Intel, Micron venture starts making 34nm flash chips

Intel and Micron's flash memory joint venture has started manufacturing chips using 34-nanometer technology.

A company owned jointly by Intel and memory maker Micron Technology started mass producing NAND flash memory chips using tiny 34-nanometer technology, the companies said Monday.

NAND flash memory is used to store songs, movies and more in iPods, iPhones and a range of other consumer electronics goods.

The Intel-Micron joint venture, IM Flash Technologies, expects 50 percent of the chips at its factory in Lehi, Utah to be made using 34nm technology by the end of this year.

The nanometer measurement describes the size of the smallest transistors and other parts that can be manufactured on a single chip. There are about three to six atoms in a nanometer, depending on the type of atom, and there are a billion nanometers in a meter.

Chip makers such as Taiwan Semiconductor Manufacturing (TSMC) and Intel currently mass produce chips using technology as tiny as 40nm to 45nm. Generally, the more transistors on a chip and the closer they are together, the faster the chip can perform tasks.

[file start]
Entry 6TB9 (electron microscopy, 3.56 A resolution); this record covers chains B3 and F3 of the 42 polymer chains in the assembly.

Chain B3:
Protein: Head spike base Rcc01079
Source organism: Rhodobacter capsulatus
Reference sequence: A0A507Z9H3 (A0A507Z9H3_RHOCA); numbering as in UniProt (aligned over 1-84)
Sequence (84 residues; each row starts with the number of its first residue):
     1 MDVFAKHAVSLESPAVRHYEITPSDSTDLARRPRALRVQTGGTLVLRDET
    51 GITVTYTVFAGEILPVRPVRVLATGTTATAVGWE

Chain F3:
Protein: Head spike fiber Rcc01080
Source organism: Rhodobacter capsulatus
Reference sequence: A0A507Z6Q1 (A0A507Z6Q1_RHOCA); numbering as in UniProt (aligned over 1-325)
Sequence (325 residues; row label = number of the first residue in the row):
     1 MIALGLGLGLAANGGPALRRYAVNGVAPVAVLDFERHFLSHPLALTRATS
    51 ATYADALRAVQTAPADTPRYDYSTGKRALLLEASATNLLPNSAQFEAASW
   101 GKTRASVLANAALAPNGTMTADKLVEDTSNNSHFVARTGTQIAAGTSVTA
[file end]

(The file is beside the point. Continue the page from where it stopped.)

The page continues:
Aside from performance, companies are working to make chips smaller and less expensive because people want ever-smaller, cheaper devices.

IM Flash is manufacturing 32G byte NAND chips the size of a thumbnail with its 34nm technology, and expects the chips to be used in small solid-state drives (SSDs) or flash memory cards aimed at products including digital cameras, digital camcorders and personal music players.

The 32G byte chips are multi-level cell (MLC) chips, which means they can handle more rewrites than the single level cell (SLC) variety of NAND flash.

Samsung Electronics, the world's largest NAND flash memory chip maker, is currently upgrading its chip factories to use 42nm technology and plans to start 30nm production next year.

The company showed off a multi-level cell 64G byte NAND flash memory chip made using 30nm manufacturing technology last year.

Tags nandmicron technology

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Dan Nystedt

IDG News Service

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